At ETX Capital you can place spread bets online for rolling daily, daily, monthly and quarterly positions across all the indices we provide access to.
Here is the list of the spread betting indices on which you can speculate:
Retrieving data, please wait...
What is spread betting on indices?
Spread betting is a popular form of financial trading because it allows investors to profit from rising or falling markets.
When you place a spread bet on a particular index, you are speculating on the overall performance of that market, rather than focusing on individual stocks and shares.
Therefore, you can take a more general view of a market and you will be able to make money from upward or downward movements, depending on which way you bet.
Spread betting on indices is a relatively simple concept in that you place a wager per point of movement on the index in question.
Online spread betting services, such as those provided by ETX Capital, make it possible to speculate on markets around the world.
All about global indices
A stock index is comprised of the largest publicly traded companies based in a given country, so if you are spread betting on the UK 100, you will be dealing with British organisations.
Indices are heavily traded around the world, and due to the large number of firms that make up each individual index, it is difficult for one participant to overly influence the index's performance.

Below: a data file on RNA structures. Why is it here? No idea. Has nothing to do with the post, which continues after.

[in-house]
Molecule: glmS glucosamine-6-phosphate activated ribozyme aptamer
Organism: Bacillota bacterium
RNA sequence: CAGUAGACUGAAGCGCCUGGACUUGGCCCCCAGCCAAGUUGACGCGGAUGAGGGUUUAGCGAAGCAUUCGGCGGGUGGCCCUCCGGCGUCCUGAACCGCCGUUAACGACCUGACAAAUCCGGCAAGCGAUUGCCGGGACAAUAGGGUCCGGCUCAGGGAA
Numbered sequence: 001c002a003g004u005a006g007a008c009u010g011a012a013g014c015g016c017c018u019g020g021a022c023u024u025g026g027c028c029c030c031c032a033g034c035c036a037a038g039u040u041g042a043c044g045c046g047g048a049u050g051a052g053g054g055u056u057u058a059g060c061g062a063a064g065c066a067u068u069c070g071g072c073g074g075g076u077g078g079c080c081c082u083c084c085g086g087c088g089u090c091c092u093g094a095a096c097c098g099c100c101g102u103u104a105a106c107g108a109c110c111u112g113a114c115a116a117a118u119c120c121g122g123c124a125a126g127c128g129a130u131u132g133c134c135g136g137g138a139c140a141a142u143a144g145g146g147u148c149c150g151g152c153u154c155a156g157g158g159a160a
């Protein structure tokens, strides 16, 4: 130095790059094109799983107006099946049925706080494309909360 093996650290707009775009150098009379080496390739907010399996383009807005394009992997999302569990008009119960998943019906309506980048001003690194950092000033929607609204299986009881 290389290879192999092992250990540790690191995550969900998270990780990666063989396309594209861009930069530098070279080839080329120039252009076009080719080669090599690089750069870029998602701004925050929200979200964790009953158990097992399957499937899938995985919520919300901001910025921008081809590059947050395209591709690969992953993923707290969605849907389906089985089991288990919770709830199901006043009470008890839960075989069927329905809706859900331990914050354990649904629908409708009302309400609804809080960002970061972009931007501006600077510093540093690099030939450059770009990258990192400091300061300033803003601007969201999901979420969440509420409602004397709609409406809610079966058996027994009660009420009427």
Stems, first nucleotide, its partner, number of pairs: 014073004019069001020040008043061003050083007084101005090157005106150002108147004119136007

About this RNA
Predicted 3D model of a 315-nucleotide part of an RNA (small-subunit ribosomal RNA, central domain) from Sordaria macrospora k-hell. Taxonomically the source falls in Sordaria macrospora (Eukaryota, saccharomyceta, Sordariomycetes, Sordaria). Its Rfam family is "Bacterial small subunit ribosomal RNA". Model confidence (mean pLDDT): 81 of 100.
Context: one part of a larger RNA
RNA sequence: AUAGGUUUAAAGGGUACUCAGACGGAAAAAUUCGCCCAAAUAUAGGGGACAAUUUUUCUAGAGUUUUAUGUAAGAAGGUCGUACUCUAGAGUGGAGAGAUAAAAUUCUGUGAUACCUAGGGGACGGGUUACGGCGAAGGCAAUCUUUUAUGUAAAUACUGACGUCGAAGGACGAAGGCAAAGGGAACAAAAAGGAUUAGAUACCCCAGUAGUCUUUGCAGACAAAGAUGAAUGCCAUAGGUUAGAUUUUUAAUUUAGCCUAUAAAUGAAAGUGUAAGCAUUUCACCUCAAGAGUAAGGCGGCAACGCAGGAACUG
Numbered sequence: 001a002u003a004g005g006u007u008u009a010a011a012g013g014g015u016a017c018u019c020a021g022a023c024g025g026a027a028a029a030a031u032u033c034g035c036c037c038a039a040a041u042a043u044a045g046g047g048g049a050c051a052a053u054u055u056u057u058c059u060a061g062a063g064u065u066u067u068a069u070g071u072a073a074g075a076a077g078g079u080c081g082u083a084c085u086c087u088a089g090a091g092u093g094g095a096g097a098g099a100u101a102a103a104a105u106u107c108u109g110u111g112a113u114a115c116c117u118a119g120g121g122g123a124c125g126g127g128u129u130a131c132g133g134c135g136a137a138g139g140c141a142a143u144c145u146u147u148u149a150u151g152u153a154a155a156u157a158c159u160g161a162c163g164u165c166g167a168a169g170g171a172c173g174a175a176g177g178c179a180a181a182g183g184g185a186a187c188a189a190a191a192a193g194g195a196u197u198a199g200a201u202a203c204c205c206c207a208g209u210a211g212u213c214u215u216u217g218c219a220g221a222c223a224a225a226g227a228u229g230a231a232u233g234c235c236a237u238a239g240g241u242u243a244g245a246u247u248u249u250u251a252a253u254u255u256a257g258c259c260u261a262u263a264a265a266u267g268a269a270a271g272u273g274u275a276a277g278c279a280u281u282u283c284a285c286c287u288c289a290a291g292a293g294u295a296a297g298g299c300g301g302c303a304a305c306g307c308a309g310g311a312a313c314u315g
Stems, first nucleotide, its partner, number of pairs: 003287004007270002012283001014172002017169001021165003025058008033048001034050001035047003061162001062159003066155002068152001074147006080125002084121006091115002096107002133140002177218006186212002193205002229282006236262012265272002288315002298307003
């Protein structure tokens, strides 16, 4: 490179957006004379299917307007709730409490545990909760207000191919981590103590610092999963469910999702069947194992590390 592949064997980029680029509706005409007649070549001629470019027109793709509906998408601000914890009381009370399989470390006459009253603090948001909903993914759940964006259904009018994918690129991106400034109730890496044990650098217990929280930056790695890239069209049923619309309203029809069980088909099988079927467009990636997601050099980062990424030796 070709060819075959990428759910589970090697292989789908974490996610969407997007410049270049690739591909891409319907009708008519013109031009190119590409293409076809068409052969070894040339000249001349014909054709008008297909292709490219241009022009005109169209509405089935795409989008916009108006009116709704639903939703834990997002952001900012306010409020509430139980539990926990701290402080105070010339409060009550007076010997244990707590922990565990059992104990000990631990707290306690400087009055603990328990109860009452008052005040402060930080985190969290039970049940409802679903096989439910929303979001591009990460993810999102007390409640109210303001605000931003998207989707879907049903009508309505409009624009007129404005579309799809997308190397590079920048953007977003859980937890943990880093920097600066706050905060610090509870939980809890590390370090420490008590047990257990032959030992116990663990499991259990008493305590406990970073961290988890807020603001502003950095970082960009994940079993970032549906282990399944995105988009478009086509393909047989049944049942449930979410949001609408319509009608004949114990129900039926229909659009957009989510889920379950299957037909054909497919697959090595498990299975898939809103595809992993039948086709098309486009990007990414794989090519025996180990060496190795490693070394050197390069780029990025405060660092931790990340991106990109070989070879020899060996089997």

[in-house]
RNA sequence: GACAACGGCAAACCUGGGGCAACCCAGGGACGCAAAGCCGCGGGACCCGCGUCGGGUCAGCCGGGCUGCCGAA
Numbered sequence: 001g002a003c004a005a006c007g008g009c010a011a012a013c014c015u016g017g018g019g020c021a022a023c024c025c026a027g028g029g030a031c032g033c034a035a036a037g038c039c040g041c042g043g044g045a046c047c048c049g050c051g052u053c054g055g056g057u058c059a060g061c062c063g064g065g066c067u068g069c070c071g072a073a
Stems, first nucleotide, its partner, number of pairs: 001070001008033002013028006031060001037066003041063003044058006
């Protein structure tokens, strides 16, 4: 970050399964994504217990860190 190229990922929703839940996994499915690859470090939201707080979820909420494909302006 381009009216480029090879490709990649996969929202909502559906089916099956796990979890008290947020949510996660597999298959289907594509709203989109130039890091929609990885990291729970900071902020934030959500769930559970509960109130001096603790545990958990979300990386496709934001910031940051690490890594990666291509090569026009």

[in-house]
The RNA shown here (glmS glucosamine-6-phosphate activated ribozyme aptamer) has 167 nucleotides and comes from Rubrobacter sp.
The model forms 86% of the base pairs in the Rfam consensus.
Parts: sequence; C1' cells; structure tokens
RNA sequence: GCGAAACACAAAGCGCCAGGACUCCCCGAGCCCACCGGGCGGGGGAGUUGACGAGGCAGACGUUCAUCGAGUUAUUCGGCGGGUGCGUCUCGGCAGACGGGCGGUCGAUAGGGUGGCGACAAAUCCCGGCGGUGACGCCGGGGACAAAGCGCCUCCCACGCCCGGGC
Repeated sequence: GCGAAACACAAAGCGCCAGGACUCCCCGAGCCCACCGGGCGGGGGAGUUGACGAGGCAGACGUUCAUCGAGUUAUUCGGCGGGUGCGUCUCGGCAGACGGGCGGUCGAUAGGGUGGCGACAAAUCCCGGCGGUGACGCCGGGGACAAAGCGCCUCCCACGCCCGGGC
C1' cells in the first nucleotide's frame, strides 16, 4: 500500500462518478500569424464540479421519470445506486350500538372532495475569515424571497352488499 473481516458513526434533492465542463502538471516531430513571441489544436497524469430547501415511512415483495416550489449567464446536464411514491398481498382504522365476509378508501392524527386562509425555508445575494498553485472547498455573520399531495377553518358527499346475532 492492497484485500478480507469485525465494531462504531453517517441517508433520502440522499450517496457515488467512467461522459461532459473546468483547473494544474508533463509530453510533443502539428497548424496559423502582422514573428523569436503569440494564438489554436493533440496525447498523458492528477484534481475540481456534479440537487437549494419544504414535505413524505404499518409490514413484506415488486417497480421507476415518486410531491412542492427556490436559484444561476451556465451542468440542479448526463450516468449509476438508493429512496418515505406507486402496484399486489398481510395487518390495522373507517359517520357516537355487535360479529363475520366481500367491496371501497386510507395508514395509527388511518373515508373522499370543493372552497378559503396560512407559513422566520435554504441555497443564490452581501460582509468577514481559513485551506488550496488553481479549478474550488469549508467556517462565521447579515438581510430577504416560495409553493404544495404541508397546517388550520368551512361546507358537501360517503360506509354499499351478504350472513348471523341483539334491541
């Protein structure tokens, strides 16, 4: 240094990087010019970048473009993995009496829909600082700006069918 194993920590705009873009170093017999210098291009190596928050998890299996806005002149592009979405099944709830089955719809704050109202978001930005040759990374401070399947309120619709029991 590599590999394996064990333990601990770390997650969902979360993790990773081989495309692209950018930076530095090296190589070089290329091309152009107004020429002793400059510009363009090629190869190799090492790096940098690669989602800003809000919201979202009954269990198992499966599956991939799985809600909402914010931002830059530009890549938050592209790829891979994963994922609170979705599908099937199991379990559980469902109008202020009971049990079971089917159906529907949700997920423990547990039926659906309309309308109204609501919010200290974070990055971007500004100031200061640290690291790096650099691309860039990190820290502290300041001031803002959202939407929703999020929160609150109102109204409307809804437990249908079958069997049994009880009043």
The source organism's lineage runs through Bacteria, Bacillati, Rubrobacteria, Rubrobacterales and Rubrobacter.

One of the main factors that will affect the performance of any given index is the national economy, as this underpins the growth of the firms that are listed on the index.
When you spread bet on indices with ETX Capital you will be able to do so 24 hours a day, as an index can still be traded even when the market itself is closed.
Trading on indices is leveraged, which means you could build up profits or losses far greater than the initial stake you put into a spread bet. The potential for high returns may be attractive, but never forget that losses can mount up just as quickly if the market moves against you.
An indices spread betting example
The UK 100 is one of the most popular European indices to speculate on because London is viewed as the financial hub for the continent.
Here is an example of UK 100 spread betting:
When you place a spread bet on an index, you will put down a certain amount of money per point of movement.
You will be quoted two figures as the spread - for instance 5,515.5 - 5,517.5 for a daily rolling bet.
You decide to bet £5 per point of movement and because you believe the market will rise, you 'buy' at the higher price of 5,517.5.
At the end of the trading day, the UK 100 has risen to 5,523.5 - 5,525.5, so you would then close your position using the 'sell' figure of 5,523.5.
This is a six point movement, so in this case your profit would be £30. You can boost your leverage by betting more money per point, although this also increases the risk associated with that particular trade.
Had the index fallen rather than risen, you would have made a loss on your spread bet.
Where reference to the market spread is used
this is a combination of the underlying futures spread and the ETX Capital spread shown for each market.